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“Where the devil are my slippers?” October 11, 2007

Posted by Jeff in 1961 through 1989, Legit, Movies, Musicals, Theater.
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When Gabriel Pascal, the producer of the 1938 movie of George Bernard Shaw’s Pygmalion, first showed their movie to GBS, he was understandably nervous. Although Shaw had insisted on co-credit for the screenplay (as a result of which he won an undeserved Oscar), in fact he had not had a hand in the writing or the production. Shaw’s play ended with Higgins and Pickering sharing a good laugh at the realization that Eliza was, indeed, going to marry Freddy. Shaw wrote a prose epilogue (lengthy even for him) in which he explained that Eliza started a flower shop with Higgins and Pickering’s assistance.

Pascal had nothing to worry about, though. Shaw left the screening smiling, and never mentioned the changed ending, either to Pascal or to the co-directors, Leslie Howard and Anthony Asquith. (They must have breathed a loud sign of relief, as Shaw was merciless to those he felt had defamed his work. There’s a reason Pygmalion wasn’t turned into a musical until six years after he died.)

Perhaps GBS realized the play’s ending was its weakest point. If Shaw wanted Eliza to marry Freddy he should damn well have shown it onstage; if he had I have little doubt he could have made it work. I’ve seen Pygmalion twice onstage, once wth Shaw’s ending and once with the musical’s ending, and there’s little doubt which ending works better..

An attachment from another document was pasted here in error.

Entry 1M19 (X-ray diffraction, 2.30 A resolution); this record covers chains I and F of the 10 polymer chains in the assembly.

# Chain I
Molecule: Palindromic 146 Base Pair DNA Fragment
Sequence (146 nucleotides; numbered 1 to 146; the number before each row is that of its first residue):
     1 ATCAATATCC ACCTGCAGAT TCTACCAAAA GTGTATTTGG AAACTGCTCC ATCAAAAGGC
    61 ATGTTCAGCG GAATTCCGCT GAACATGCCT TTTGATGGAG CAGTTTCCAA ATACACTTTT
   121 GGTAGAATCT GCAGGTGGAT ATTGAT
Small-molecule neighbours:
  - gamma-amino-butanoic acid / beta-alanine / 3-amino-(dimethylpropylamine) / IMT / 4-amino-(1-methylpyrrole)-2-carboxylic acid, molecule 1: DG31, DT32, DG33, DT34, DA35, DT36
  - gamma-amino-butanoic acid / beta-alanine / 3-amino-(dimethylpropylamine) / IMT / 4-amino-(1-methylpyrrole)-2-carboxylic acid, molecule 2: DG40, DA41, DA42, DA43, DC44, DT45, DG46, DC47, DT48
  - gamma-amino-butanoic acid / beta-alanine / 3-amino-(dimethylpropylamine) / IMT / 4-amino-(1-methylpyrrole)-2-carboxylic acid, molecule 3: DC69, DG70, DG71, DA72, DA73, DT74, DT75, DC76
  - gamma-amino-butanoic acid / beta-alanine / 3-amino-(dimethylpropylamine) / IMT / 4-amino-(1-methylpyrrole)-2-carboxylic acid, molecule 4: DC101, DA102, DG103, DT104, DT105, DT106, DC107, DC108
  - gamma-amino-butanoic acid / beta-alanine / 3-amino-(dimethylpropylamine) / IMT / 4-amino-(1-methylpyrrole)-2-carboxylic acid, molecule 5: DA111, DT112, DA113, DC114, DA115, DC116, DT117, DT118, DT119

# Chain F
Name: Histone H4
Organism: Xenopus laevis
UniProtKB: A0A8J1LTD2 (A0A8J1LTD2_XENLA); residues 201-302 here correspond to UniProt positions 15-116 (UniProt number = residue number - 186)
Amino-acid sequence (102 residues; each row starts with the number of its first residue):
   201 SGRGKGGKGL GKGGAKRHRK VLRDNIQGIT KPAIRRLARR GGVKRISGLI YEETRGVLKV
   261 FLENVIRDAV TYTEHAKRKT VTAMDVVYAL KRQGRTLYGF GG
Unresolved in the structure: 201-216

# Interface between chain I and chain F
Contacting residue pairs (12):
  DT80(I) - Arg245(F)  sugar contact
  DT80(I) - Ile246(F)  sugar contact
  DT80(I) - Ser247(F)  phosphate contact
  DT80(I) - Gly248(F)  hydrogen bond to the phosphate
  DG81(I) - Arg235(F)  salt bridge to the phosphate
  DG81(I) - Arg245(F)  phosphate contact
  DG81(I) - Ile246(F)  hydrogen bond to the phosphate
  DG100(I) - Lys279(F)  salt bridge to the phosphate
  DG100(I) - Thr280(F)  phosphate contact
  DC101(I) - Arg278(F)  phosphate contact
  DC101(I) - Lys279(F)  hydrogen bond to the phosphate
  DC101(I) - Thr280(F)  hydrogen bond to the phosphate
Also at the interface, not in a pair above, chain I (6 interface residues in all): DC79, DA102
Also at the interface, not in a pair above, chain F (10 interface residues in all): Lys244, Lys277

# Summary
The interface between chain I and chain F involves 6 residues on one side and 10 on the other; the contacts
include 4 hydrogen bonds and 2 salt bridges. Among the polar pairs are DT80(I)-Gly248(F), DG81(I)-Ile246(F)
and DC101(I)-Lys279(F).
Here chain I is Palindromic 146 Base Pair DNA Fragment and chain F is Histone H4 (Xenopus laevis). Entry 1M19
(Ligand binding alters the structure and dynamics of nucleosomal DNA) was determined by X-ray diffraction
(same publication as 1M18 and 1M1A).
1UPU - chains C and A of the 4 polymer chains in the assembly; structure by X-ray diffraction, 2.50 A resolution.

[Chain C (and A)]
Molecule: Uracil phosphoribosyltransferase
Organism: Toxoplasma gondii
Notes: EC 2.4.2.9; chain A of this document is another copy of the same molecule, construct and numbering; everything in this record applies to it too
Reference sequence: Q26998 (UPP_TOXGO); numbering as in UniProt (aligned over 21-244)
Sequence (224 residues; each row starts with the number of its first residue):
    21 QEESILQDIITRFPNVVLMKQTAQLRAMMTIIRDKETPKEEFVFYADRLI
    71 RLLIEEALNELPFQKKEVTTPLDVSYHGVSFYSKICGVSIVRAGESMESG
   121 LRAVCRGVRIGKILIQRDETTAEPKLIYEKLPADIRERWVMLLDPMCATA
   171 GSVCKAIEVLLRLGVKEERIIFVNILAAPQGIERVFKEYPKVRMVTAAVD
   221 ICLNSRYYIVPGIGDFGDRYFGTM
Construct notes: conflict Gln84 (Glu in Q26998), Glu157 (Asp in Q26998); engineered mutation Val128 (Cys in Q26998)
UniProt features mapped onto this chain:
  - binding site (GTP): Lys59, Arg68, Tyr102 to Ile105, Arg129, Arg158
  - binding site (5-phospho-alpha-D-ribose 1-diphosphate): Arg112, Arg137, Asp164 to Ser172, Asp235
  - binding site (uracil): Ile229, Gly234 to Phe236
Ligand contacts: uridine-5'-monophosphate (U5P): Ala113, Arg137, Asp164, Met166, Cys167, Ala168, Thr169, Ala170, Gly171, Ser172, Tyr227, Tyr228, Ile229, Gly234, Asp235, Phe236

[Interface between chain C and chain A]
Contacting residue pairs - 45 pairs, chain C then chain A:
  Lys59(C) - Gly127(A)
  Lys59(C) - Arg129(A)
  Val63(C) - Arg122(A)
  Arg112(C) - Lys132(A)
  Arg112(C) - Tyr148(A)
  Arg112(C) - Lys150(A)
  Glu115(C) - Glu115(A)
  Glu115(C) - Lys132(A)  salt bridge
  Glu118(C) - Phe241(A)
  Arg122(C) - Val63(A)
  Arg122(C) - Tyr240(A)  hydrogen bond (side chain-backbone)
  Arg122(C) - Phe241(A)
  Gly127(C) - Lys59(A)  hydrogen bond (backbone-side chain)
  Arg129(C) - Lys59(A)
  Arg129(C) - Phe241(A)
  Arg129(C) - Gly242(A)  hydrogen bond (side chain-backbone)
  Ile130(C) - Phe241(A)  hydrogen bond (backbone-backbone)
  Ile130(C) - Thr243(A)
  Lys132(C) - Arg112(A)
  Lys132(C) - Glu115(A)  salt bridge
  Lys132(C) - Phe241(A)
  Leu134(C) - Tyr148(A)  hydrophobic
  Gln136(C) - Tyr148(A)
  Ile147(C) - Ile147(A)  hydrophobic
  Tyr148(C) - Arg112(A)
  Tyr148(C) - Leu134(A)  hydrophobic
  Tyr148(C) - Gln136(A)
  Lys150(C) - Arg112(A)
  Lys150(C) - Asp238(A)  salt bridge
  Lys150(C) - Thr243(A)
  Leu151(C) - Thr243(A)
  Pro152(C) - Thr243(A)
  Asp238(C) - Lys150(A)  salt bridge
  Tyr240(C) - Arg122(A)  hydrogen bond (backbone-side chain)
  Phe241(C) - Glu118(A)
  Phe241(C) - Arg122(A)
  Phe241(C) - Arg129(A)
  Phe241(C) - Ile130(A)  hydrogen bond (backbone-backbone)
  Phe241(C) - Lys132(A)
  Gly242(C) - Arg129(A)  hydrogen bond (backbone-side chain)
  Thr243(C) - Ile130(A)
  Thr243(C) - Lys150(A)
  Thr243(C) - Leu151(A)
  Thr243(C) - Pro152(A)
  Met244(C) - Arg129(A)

The ending of Pygmalion, followed by the equivalent final sequence from My Fair Lady:


There’s nothing in the Pascal/Howard/Asquith ending, or in the ending of My Fair Lady, that says or implies that Higgins and Eliza will marry, or grow any closer than they already are. This is entirely in keeping with Shaw’s epilogue:

People in all directions have assumed for no other reason than that she became the heroine of romance, that she must have married the hero of it.*

Leslie Howard was forty-five when he played Higgins; Rex Harrison was forty-seven in the original Broadway production and fifty-four in the movie. The difference in age between Howard and Wendy Hiller (nineteen years) was almost exactly the same as that between Harrison and Audrey Hepburn (twenty years)**. Yet I’m left with much more of a spark between Howard and Hiller, in part because Howard’s silent reaction to Hiller’s re-appearance shows more dramatic truth than the on-the-nose meanderings of “I’ve Grown Accustomed To Her Face”.

Did Higgins end up with Eliza? In spite of my most romantic tendencies, I think not. I still love My Fair Lady, but point and match to Pygmalion, and to GBS.

Trivia answer: Eliza Doolittle’s future husband in the movie of My Fair Lady was portrayed by Jeremy Brett, later and better known as the best Sherlock Holmes of our times.

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* Those who believed that Harry Potter and Hermione Granger were fated to end up together should should have paid close attention …

** Julie Andrews was twenty-seven years younger than Harrison. Cathleen Nesbitt who played Mrs. Higgins in the original Broadway cast, and Gladys Cooper who played her in the movie, were, respectively, ten and eleven years older than Harrison. In Harrison’s last Broadway appearance as Higgins in 1981, the Eliza, Nancy Pinkham, was forty-six years younger.

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